The number with a point separation is the Aperture, for night shot, keep isn't as low as possible, on your lens that is probably somewhere int he range of 2.8-4,3 ish, the reason for the range is that it is a "cheap" zoom lens, and on larger zoom you lose light and the aperture gets numerically higher, the actual aperture I believe is the same but it's more about the amount of light coming through.

You could also shoot in night mode, but then it might take to long to take the shots and be blurry.

So, Set your aperture to the largest opening/lowest number, in A mode, and change the ISO to really high, I believe your camera shoudl be able to handle 1600 with acceptable nose levels. at 800-1200 you'll have less noise but may need to sacrifice more blur.

#5 OP Elliot B.

Elliot B.

    Over 12 years on Neowin

  • Tech Issues Solved: 4
  • Joined: 16-August 01
  • Location: West Midlands, UK
  • OS: Windows 8.1
  • Phone: Samsung Galaxy S5

Posted 04 November 2012 - 16:25

A and S are the modes you should always use, M is for when those don't cut it and you need to take control, remember, when shooting in raw, you can digitally increase the exposure level two levels without quality loss on the computer.

so since I said use a large aperture, set it to A mode and crank that aperture up, which is a bit backwards since large aperture is low number :)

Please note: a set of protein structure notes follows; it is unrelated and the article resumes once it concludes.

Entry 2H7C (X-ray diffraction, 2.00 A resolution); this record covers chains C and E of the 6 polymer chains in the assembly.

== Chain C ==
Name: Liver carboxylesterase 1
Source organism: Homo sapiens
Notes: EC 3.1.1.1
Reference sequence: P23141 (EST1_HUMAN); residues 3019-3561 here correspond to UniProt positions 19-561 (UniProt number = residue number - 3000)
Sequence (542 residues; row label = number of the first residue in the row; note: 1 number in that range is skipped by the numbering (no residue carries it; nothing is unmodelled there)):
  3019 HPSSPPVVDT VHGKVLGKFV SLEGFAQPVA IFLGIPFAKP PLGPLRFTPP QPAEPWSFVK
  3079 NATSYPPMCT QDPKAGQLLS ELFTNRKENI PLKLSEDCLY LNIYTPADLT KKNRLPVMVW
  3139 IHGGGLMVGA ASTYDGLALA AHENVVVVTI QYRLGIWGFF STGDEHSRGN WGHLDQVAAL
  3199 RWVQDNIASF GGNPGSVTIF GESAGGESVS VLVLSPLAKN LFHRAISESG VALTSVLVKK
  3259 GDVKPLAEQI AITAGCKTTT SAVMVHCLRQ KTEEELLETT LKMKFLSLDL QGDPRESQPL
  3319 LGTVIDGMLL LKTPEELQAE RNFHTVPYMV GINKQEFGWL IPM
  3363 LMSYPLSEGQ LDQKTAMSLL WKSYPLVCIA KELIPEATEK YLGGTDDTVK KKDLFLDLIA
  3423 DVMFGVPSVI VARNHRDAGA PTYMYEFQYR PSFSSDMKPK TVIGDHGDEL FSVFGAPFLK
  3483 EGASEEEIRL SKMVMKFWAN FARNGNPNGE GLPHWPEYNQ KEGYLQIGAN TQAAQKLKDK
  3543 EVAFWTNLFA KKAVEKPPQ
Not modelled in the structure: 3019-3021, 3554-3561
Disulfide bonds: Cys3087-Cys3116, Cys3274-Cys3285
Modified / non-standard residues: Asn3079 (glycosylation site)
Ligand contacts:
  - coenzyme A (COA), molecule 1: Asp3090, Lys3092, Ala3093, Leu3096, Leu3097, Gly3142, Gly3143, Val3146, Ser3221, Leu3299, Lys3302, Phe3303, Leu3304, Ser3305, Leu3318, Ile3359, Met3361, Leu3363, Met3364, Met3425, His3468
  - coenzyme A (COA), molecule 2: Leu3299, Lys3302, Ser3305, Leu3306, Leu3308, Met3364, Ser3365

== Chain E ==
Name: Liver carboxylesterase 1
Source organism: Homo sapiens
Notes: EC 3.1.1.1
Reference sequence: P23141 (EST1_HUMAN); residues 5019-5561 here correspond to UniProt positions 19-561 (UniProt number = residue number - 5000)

The numbers that change from single digits with ¨ behind it to 1600+ is the shutter speed, ie how fast it takes the picture. in A mode you wno't see this, this one gets changed automatically
The number with a point separation is the Aperture, for night shot, keep isn't as low as possible, on your lens that is probably somewhere int he range of 2.8-4,3 ish, the reason for the range is that it is a "cheap" zoom lens, and on larger zoom you lose light and the aperture gets numerically higher, the actual aperture I believe is the same but it's more about the amount of light coming through.

You could also shoot in night mode, but then it might take to long to take the shots and be blurry.

So, Set your aperture to the largest opening/lowest number, in A mode, and change the ISO to really high, I believe your camera shoudl be able to handle 1600 with acceptable nose levels. at 800-1200 you'll have less noise but may need to sacrifice more blur.

Tar for the advice :)

Blur is the thing I'm trying to avoid the most.

I now have the camera in Mode A (Aperture-Priority Auto).

The largest aperture (lowest number) I can use is 3.5. When I move the camera around, the 1/25, 1/400 thing adjusts itself automatically.